Tired of wading through smoke en route to classes, Boston University student leaders are pushing for a crackdown on smoking outside campus buildings.
If student leaders succeed, campus smokers will no longer get to light up anywhere they want, particularly in heavily trafficked areas like the “smokers’ benches” outside the 18-story freshman dorm, Warren Towers. Instead, smokers will be relegated to designated smoking spots.
Student leaders, who began debating the idea last month, hope by the end of the school year to win the administration’s approval for a partial ban on smoking on campus grounds.
(Click here to see the most recent compilation of colleges that have banned smoking.)
“Personally, I would really like it,” said Pam Rerko, a 21-year-old BU senior from Lakewood, Ohio. “It’s kind of obnoxious that people hang around and smoke right as you’re about to walk into a building.”
But while some students embrace more restrictions, others question whether BU would infringe on students’ rights if it imposed a smoking ban.
Smoking is already banned from public buildings in the Commonwealth of Massachusetts, including bars and restaurants, and Boston city law prohibits smoking on patios outside those businesses. But those laws do not cover what smokers can do on sidewalks or elsewhere on campus.
Student body president Howard Male introduced the idea of a smoking ban last month. During a subsequent meeting this month, members of the Student Senate said banning all smoking outside would be too restrictive and hard to enforce. They say they are trying to balance students’ rights to smoke with the rights of others to breathe clean air.
“BU shouldn’t want to ban smoking because they don’t want to act like our parents - telling us what we can and can’t do,” said junior Kimmy Hammett, 20, a Student Senate member from Coatesville, Pa.
Instead, the Student Union hopes to persuade the administration to designate smoking areas on campus that are located away from doors and sidewalks.
Even while students agree that a ban would benefit nonsmokers, many -- whether they smoke or not -- agree it would impede the rights of those who do choose to smoke.
“I wish that they could ban smoking, because I hate breathing in smoke while walking to class,” said sophomore Annie Frantel, 19, a sophomore from Canandaigua, N.Y. “But then you’re encroaching upon [smokers’] rights.”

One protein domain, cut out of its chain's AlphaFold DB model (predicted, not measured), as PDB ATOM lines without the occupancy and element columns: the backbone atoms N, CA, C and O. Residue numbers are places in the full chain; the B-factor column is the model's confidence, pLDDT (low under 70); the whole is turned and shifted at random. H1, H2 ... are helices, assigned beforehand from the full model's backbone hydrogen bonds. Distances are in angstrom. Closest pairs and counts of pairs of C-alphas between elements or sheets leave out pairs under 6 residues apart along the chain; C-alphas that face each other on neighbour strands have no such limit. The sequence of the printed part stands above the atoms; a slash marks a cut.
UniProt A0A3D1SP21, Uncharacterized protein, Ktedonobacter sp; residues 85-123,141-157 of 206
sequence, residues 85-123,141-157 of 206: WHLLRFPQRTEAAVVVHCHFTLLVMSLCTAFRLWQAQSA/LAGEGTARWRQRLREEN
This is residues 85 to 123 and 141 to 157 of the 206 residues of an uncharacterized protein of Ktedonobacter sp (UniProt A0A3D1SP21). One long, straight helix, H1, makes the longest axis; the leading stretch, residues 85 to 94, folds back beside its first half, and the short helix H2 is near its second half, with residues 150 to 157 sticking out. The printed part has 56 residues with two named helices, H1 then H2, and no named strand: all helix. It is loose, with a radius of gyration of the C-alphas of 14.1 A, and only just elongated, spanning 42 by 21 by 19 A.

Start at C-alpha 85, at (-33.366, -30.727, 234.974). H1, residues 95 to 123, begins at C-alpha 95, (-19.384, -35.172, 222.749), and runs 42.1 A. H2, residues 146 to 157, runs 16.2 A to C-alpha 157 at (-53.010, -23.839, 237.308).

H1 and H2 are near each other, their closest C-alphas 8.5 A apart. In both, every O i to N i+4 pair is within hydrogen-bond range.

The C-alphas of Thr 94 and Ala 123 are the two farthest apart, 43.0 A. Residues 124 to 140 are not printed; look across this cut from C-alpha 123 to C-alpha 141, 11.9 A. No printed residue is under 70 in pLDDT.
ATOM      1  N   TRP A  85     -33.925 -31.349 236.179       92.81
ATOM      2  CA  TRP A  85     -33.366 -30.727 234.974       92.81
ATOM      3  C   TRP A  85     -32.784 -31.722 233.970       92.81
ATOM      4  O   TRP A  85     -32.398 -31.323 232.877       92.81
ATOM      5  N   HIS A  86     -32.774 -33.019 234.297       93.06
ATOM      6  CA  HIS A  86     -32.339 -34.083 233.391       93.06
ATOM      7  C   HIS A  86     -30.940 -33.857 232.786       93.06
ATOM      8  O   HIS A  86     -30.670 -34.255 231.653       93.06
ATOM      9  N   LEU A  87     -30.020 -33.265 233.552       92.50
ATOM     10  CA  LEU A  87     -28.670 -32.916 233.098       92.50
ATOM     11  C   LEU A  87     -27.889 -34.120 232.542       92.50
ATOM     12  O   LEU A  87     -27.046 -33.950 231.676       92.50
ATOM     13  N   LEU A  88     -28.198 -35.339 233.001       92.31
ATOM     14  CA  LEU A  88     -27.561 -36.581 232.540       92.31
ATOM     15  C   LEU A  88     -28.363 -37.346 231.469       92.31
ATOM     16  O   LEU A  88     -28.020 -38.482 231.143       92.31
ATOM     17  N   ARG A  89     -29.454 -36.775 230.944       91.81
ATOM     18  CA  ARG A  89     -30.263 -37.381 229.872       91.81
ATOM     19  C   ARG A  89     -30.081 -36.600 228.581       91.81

Frantel said she did not believe the school could say, “You can’t smoke in the middle of Boston on the sidewalk.”
Several students smoking by Warren Towers scoffed at the proposal, saying passersby who do not like inhaling second-hand smoke can just walk away.
If BU imposes more restrictions, though, one smoker said she would heed the new rules.
“The biggest thing is that there’s no ashtrays anywhere,” said Emily Overholt , 20, a freshman from Paradise Valley, Ariz. “If you put an ashtray somewhere, people will smoke there.”
The unofficial smoking spot at Warren Towers, Overholt added, can be unsightly. She pointed to the ground, littered with cigarette butts.
The next step for the Student Union is to pass a resolution restricting smoking, a symbolic move that could urge administrators into action. The proposal would have to pass through many administrative committees before receiving the BU president’s approval.
Restricting smoking on BU’s Charles River campus, which spans nearly two miles along the river and stretches south into the Fenway-Kenmore area, would affect anyone, not just students, who treks across the campus daily.
The biggest issue will be enforcement. Signs around campus that warn BU students not to smoke in front of buildings -- like the much-traversed entrance to Mugar Memorial Library -- go largely ignored.
“It’s all about enforcement,” said Kenneth Elmore, Boston University’s dean of students. “How strictly do we want to enforce this? Do we want the police to walk around and start yanking people out?”
This article is being published under an arrangement between the Boston Globe and the Boston University News Service.
Related: Boston to ban smoking in public housing.